Washington Middle School

Most Improved Middle School

Photo by Sergio Goes

With its aging buildings, a location on one of Honolulu’s busiest streets and more than half of its student body living in low-income households, Washington Middle School has constantly struggled with a reputation as one of Oahu’s rougher campuses. So much so that parents like Ane Aga dreaded sending their children there. “When my kids were in elementary, I told people, ‘I don’t want to go there—it’s so wild,’” she says. “That was my perception.”

Aga wouldn’t have guessed that today, her seventh-grade son, Poasa, would love attending Washington Middle School, where he maintains a 3.8 GPA and acts in school plays. Her daughter, Anette, who also went to Washington, is now a sophomore at Kaimuki High, where she’s taking Advanced Placement classes.

“I’m really amazed,” says Aga. “The classes at Washington are challenging, and there are a lot of opportunities for every child here to bring out their creativity—that’s important, too.”

Principal Michael Harano is used to having to convince people that Washington is a good school, but it helps that he’s got lots of proof. This year, Washington is the most improved middle school on our “Grading the Public Schools” chart, rising 66 spots to No. 133. About 69 percent of its students meet state standards in reading, and 41 percent are considered proficient in math, exceeding statewide averages of 60 percent and 39 percent, respectively. 

Harano says the school’s focus is increasing rigor and relevance—a mantra adopted by many Department of Education schools—in its curriculum. Over the past few years, teachers have analyzed state standards for each grade level and rebuilt their lessons around them. Teachers also work in interdisciplinary teams, coordinating their curriculums to reinforce concepts and help students understand the practical application of what they’re learning.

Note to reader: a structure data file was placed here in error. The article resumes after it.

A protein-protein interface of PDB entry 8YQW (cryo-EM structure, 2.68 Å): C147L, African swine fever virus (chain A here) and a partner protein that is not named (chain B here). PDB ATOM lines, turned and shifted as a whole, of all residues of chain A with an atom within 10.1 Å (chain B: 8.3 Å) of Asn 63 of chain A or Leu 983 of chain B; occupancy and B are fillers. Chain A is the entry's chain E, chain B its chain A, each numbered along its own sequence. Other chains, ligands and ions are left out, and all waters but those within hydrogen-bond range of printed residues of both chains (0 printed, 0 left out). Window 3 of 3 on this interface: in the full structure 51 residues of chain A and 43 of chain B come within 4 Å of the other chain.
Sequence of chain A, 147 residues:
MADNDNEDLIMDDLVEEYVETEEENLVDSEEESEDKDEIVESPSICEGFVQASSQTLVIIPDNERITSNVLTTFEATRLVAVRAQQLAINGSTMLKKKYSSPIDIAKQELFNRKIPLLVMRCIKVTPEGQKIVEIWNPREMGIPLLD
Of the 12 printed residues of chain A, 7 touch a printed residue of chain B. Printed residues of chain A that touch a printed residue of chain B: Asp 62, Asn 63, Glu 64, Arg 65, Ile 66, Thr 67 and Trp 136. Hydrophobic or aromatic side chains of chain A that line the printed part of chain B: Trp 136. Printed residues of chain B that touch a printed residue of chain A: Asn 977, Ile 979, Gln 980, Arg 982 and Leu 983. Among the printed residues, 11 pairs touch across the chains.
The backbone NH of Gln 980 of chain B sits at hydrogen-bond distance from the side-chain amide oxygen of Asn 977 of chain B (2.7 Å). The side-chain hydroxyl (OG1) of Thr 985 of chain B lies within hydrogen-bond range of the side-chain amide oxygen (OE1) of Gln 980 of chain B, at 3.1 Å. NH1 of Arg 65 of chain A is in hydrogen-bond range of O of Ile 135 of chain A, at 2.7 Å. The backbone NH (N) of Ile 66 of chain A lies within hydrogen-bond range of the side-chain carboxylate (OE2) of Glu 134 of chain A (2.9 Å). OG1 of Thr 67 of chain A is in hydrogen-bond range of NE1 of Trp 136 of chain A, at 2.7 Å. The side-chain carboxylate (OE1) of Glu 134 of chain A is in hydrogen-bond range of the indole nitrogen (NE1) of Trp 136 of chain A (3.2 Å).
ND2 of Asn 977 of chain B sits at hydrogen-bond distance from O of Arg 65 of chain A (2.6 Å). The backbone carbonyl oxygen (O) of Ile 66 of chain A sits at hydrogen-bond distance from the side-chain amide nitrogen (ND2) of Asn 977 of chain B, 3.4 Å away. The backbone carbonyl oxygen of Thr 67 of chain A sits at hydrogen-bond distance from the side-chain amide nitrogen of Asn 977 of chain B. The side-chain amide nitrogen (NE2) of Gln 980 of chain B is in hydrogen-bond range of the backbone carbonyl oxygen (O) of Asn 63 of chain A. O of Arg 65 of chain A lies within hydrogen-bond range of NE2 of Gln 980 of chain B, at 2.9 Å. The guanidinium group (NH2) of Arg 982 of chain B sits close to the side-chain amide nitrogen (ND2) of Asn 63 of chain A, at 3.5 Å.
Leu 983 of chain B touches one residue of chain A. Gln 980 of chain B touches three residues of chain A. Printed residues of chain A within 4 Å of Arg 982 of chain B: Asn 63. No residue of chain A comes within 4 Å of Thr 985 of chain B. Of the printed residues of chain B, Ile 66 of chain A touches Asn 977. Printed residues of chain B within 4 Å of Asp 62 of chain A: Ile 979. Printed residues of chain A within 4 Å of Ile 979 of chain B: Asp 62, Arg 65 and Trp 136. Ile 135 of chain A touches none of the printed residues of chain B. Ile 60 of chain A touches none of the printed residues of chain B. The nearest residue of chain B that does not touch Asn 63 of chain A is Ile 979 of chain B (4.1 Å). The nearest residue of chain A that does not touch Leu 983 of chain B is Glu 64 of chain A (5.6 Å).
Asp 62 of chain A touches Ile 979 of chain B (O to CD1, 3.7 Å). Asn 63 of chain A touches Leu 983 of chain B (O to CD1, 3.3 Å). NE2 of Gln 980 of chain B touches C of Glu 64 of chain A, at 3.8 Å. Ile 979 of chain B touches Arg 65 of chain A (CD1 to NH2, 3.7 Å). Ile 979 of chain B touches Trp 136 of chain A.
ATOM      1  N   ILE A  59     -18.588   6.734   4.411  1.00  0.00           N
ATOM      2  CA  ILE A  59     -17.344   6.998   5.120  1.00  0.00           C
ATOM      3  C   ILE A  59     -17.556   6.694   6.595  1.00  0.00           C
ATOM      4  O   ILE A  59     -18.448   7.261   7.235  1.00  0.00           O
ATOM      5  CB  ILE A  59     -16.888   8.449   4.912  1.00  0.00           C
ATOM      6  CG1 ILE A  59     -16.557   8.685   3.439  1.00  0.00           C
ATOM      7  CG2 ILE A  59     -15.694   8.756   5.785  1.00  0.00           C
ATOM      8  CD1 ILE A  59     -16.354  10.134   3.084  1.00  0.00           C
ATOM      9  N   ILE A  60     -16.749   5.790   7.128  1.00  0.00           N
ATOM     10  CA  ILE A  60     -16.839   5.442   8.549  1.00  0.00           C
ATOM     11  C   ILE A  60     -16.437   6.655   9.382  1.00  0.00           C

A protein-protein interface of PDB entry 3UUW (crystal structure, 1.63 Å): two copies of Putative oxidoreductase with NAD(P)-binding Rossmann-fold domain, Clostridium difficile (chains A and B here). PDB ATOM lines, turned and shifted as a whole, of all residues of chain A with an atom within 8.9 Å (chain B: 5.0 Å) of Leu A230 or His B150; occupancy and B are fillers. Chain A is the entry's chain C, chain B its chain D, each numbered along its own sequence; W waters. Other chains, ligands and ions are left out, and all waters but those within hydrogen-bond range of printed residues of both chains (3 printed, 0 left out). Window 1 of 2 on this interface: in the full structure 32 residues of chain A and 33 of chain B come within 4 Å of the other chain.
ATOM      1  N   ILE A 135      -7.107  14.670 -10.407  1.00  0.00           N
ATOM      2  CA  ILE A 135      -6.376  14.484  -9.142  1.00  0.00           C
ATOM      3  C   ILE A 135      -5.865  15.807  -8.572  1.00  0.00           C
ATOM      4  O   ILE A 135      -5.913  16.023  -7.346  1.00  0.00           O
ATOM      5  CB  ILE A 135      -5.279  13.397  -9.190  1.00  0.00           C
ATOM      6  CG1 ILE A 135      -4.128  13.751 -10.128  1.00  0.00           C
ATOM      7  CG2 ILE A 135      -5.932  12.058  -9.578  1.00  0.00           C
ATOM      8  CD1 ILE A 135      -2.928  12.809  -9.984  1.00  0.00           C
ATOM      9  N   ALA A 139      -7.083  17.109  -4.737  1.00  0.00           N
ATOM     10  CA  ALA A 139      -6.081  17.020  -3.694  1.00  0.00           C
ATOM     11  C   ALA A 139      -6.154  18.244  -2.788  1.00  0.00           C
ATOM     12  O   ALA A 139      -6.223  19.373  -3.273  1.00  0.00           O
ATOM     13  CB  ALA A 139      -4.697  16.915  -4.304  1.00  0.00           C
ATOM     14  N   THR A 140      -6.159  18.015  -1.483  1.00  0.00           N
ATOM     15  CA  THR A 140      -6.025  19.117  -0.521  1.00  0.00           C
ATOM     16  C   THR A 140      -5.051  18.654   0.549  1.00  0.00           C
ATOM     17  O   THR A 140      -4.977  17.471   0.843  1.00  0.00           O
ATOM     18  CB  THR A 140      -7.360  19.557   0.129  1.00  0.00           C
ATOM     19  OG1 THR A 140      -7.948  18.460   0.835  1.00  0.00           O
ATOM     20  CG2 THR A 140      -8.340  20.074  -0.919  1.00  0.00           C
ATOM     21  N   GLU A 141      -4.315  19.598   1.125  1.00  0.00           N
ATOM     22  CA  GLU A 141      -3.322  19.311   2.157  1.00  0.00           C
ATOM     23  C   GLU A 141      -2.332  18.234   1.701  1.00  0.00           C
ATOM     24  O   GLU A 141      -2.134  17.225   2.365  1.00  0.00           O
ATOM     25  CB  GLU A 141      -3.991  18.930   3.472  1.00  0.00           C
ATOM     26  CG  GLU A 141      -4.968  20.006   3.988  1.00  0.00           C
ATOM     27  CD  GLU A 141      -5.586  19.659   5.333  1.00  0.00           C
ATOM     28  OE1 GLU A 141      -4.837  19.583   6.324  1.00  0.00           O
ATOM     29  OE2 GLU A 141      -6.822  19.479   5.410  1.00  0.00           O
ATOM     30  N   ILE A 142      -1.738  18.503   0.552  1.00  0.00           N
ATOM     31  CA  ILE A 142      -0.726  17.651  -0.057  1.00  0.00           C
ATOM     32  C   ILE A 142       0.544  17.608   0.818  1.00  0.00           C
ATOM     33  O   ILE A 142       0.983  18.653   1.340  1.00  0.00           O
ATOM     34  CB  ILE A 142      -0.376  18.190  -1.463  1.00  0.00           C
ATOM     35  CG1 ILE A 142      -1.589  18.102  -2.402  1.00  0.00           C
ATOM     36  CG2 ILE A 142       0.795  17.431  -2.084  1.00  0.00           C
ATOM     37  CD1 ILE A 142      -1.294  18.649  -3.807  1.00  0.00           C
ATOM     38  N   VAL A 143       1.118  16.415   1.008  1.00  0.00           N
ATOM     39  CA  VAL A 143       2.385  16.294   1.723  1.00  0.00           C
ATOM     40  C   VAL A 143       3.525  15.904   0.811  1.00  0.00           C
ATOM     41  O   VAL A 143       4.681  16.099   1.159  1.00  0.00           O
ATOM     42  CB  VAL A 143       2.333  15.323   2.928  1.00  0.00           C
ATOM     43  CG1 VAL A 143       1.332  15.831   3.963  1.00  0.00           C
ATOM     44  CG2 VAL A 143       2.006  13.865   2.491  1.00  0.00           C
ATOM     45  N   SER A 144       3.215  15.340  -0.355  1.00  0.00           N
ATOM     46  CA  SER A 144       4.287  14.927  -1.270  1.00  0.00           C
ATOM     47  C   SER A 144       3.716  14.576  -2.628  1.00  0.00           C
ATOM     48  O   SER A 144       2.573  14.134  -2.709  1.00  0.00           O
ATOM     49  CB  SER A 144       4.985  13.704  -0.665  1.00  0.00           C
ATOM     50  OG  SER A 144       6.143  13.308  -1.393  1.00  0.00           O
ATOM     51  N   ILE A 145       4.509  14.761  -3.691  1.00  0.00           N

"We've raised the bar, and the kids have met the expectation."

The school always aims to challenge its students, Harano says. For example, Hawaii public high schools have discussed requiring all ninth graders to take algebra. “There’s a whole hubbub—how can we do that?” he says. “Until recently, [Washington has] only had about 30 of our 300 eighth graders taking algebra. Well, we’ve created a second algebra class, so now we’re sending over 60 kids to high school who’ve already taken algebra. We’ve raised the bar, and the kids have met the expectation.” 

Despite its achievements, Washington still faces several obstacles. The state’s new weighted student formula, which redistributes state funds based on student population, is one of them. Next year, the school’s budget will be reduced by $200,000, or about 4 percent of its $5 million budget, forcing Harano to eliminate three teaching positions. 

The school is also struggling to meet all of the requirements of the federal No Child Left Behind act. Although the school as a whole has surpassed state benchmarks, NCLB requires that special groups—including special education and English-as-a-second-language students—also hit those same targets, which Washington has not been able to do. 

 Some schools have scrapped elective classes or extracurricular programs to focus more on test preparation, but that won’t happen anytime soon at Washington. “Middle school is a tough time for kids, going through physical and emotional changes, and a lot of kids are trying to find their place,” he says. “Schools need to have developmentally appropriate activities for them to engage in.”